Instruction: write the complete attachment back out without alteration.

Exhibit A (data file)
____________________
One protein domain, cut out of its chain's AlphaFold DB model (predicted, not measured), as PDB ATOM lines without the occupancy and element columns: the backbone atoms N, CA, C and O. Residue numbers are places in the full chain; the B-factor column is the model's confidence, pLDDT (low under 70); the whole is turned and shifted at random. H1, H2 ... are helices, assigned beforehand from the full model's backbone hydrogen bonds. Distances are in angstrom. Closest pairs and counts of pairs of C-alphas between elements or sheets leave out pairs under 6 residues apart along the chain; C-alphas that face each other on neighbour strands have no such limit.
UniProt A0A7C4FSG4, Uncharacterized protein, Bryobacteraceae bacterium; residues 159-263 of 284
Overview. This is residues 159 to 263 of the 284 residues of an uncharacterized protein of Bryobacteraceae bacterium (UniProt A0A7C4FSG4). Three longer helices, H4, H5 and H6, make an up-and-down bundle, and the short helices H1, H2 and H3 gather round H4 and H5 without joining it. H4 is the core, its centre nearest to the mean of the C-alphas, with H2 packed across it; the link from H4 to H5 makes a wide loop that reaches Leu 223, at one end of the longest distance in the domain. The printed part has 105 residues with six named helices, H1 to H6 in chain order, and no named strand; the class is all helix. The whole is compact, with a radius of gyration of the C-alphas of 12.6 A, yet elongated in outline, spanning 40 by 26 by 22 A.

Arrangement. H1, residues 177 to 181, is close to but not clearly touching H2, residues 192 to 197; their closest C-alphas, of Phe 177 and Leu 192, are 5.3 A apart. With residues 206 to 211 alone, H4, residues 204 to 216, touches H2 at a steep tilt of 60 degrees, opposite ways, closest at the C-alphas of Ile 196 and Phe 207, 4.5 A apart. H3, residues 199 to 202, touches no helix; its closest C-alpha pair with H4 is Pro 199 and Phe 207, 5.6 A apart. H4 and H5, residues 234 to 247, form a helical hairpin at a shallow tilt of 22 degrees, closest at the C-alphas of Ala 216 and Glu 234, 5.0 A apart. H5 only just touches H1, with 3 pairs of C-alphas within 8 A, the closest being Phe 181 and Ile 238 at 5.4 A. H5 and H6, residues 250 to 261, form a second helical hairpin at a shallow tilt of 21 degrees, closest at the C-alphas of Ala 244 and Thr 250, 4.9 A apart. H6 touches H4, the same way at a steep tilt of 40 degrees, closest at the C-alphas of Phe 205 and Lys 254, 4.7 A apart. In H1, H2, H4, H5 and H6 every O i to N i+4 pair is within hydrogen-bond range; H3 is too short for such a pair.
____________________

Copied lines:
One protein domain, cut out of its chain's AlphaFold DB model (predicted, not measured), as PDB ATOM lines without the occupancy and element columns: the backbone atoms N, CA, C and O. Residue numbers are places in the full chain; the B-factor column is the model's confidence, pLDDT (low under 70); the whole is turned and shifted at random. H1, H2 ... are helices, assigned beforehand from the full model's backbone hydrogen bonds. Distances are in angstrom. Closest pairs and counts of pairs of C-alphas between elements or sheets leave out pairs under 6 residues apart along the chain; C-alphas that face each other on neighbour strands have no such limit.
UniProt A0A7C4FSG4, Uncharacterized protein, Bryobacteraceae bacterium; residues 159-263 of 284
Overview. This is residues 159 to 263 of the 284 residues of an uncharacterized protein of Bryobacteraceae bacterium (UniProt A0A7C4FSG4). Three longer helices, H4, H5 and H6, make an up-and-down bundle, and the short helices H1, H2 and H3 gather round H4 and H5 without joining it. H4 is the core, its centre nearest to the mean of the C-alphas, with H2 packed across it; the link from H4 to H5 makes a wide loop that reaches Leu 223, at one end of the longest distance in the domain. The printed part has 105 residues with six named helices, H1 to H6 in chain order, and no named strand; the class is all helix. The whole is compact, with a radius of gyration of the C-alphas of 12.6 A, yet elongated in outline, spanning 40 by 26 by 22 A.

Arrangement. H1, residues 177 to 181, is close to but not clearly touching H2, residues 192 to 197; their closest C-alphas, of Phe 177 and Leu 192, are 5.3 A apart. With residues 206 to 211 alone, H4, residues 204 to 216, touches H2 at a steep tilt of 60 degrees, opposite ways, closest at the C-alphas of Ile 196 and Phe 207, 4.5 A apart. H3, residues 199 to 202, touches no helix; its closest C-alpha pair with H4 is Pro 199 and Phe 207, 5.6 A apart. H4 and H5, residues 234 to 247, form a helical hairpin at a shallow tilt of 22 degrees, closest at the C-alphas of Ala 216 and Glu 234, 5.0 A apart. H5 only just touches H1, with 3 pairs of C-alphas within 8 A, the closest being Phe 181 and Ile 238 at 5.4 A. H5 and H6, residues 250 to 261, form a second helical hairpin at a shallow tilt of 21 degrees, closest at the C-alphas of Ala 244 and Thr 250, 4.9 A apart. H6 touches H4, the same way at a steep tilt of 40 degrees, closest at the C-alphas of Phe 205 and Lys 254, 4.7 A apart. In H1, H2, H4, H5 and H6 every O i to N i+4 pair is within hydrogen-bond range; H3 is too short for such a pair.